All of us have our emotional and intellectual weaknesses, and it's important not to let them get in the way of our investing.
Morgan Housel, a columnist at the Motley Fool, cites several pitfalls to avoid in The Wall Street Journal.
- "Feeling certain." If you start thinking that you know for sure what's going to happen to a financial market or individual security, get yourself in check, he writes. "There are no certainties in markets, only probabilities."
- "Extrapolating the recent past into the future." Just because a financial market or individual stock or bond has performed a certain way in the past few weeks doesn't mean it will continue to do so. "The easiest, and often most common, forecast is to assume the future will resemble the recent past," Housel says.
- "Impatience. Investing requires, more than anything, patience and discipline. But it often attracts the impatient and impulsive." When you engage in short-term trading, you risk racking up big losses and missing out on long-term gains.
Meanwhile, Nobel laureate economist Robert Shiller has warned in recent months that bubbles may be brewing for stocks and bonds.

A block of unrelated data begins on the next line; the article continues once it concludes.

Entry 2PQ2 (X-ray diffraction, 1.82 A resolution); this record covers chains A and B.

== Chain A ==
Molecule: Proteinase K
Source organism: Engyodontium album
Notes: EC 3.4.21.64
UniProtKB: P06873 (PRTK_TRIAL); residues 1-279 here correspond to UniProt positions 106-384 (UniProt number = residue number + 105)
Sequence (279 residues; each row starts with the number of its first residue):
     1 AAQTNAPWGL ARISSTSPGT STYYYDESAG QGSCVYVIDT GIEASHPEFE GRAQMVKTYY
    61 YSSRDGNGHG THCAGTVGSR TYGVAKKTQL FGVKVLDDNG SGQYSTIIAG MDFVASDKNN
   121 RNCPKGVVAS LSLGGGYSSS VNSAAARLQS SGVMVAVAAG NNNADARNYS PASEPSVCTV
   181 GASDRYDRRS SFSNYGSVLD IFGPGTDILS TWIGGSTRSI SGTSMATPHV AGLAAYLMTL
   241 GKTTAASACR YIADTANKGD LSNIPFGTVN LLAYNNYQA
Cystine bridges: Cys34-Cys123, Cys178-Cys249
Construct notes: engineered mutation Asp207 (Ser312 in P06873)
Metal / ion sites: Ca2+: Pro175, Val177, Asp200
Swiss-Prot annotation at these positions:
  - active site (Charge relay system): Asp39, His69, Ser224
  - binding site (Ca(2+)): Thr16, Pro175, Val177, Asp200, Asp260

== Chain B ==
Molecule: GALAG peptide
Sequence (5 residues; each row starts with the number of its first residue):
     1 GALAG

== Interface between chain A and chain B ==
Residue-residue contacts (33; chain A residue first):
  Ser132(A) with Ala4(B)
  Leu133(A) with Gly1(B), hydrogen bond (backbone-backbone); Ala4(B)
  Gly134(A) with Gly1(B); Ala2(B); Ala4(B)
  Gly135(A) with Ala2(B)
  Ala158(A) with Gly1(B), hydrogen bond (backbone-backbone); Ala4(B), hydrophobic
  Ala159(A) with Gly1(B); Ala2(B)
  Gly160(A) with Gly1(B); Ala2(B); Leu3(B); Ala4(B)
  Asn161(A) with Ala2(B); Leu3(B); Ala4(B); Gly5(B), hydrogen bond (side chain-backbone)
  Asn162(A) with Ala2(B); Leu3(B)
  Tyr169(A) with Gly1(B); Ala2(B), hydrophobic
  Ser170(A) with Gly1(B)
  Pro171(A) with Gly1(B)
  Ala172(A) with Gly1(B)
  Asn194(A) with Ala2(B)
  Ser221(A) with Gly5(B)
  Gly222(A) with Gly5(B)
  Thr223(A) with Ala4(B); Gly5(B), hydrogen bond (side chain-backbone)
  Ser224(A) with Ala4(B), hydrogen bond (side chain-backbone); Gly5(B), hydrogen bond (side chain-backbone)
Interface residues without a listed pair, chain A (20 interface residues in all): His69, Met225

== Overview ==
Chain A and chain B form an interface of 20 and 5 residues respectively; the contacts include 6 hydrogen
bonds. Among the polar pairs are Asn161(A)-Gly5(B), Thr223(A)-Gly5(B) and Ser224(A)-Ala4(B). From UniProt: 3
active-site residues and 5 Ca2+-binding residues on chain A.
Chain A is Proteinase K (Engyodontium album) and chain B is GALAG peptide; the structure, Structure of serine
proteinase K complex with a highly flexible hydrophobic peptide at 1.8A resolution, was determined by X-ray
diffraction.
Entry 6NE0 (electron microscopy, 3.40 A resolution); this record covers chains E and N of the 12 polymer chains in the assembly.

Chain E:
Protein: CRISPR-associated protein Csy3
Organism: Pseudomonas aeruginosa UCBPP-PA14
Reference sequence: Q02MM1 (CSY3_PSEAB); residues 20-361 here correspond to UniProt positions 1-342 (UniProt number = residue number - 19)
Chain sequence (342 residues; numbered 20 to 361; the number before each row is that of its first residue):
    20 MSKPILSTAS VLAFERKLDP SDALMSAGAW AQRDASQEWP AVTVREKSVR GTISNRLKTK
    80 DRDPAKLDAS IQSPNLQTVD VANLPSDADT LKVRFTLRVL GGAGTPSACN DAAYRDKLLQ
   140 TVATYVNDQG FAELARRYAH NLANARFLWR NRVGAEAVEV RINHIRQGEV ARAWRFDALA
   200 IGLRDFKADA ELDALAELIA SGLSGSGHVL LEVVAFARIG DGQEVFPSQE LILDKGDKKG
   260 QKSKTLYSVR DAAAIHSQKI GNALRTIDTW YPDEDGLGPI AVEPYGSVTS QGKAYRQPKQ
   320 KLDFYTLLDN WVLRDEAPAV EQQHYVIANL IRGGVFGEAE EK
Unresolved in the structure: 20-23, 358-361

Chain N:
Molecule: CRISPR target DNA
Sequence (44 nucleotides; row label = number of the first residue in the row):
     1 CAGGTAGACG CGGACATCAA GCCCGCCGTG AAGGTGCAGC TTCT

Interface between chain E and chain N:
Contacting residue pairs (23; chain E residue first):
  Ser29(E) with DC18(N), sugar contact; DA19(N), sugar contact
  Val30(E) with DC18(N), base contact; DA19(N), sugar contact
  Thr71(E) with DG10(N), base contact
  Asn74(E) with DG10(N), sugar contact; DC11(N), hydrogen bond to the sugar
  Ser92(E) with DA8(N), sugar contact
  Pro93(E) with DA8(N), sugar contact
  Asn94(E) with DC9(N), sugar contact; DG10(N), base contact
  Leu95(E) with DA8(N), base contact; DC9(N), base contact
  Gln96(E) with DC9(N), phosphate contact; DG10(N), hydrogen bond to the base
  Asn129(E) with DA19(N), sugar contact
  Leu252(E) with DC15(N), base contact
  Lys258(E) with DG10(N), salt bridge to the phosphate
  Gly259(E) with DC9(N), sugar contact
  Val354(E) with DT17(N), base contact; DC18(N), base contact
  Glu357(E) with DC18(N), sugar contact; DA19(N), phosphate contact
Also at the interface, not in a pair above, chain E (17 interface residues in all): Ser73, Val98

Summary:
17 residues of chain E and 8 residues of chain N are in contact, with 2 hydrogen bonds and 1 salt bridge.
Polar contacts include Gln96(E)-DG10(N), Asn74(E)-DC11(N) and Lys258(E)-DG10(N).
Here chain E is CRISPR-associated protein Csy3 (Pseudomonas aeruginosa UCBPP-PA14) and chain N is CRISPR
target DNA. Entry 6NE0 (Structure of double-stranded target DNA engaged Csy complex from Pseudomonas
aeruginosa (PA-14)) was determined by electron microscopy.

So it should come as no surprise that the Yale professor told Yahoo Finance,
"this is not the golden age for investing, and we shouldn’t assume that it’s going to be as it always was."
Shiller's cyclically-adjusted price-earnings ratio for the S&P 500, which encompasses 10 years of earnings, is higher than any time except 1929, 2000 and 2007, periods that were followed by stock-market crashes.
As for bonds, with yields so close to zero, prices have no place to go but down, Shiller has pointed out. The 10-year Treasury yield stood at 2 percent.
So what are we to do as investors?
"The first solution for an individual is to save more," he said. "That’s advice which I give to individuals thinking that they aren’t going to take it. If everybody saved more, then we’d have a problem."
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